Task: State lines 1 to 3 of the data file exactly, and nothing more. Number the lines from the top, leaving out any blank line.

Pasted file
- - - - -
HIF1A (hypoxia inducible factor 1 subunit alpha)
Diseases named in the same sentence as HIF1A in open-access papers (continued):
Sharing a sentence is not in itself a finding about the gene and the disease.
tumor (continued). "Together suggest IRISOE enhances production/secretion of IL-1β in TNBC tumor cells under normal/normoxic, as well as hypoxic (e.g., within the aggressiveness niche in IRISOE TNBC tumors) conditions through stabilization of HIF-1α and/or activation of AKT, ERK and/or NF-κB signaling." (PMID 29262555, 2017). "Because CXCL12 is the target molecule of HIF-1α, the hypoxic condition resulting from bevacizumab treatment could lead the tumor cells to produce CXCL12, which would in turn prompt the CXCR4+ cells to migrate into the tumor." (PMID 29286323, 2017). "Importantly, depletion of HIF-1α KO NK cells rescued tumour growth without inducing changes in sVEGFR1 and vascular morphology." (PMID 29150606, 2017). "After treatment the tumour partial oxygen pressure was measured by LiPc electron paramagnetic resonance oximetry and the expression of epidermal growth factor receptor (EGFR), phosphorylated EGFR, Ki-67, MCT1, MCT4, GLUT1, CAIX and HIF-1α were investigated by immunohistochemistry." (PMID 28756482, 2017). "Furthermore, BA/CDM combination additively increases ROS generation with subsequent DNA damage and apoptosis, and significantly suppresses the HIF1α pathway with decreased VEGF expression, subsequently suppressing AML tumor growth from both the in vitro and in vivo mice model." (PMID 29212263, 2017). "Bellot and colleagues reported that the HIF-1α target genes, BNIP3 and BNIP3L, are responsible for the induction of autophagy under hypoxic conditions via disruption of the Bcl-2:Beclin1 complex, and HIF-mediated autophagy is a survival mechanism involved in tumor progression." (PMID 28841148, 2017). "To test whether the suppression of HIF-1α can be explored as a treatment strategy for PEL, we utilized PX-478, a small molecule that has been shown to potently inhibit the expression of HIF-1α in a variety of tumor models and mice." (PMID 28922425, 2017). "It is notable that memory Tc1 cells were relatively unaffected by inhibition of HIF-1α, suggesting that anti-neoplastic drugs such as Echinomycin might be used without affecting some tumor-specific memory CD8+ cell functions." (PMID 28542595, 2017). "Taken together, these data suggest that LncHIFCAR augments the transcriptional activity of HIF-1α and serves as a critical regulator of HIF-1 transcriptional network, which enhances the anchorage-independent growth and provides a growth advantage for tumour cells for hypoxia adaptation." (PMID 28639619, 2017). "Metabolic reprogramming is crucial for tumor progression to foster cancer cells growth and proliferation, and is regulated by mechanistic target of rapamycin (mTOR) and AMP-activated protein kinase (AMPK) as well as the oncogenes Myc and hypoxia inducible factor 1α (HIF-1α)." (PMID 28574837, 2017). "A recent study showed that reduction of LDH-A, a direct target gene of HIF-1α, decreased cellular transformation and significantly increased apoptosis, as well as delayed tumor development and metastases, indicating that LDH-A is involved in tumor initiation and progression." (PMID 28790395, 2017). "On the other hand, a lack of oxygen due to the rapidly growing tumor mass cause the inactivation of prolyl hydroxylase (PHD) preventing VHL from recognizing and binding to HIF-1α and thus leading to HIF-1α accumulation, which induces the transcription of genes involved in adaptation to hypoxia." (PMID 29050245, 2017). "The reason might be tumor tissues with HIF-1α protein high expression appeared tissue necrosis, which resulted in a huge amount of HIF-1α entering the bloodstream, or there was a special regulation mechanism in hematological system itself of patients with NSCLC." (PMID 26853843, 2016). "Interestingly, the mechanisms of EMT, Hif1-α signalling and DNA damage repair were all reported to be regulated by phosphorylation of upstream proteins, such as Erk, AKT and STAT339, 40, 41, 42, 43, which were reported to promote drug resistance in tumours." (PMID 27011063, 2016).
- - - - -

HIF1A (hypoxia inducible factor 1 subunit alpha)
Diseases named in the same sentence as HIF1A in open-access papers (continued):
Sharing a sentence is not in itself a finding about the gene and the disease.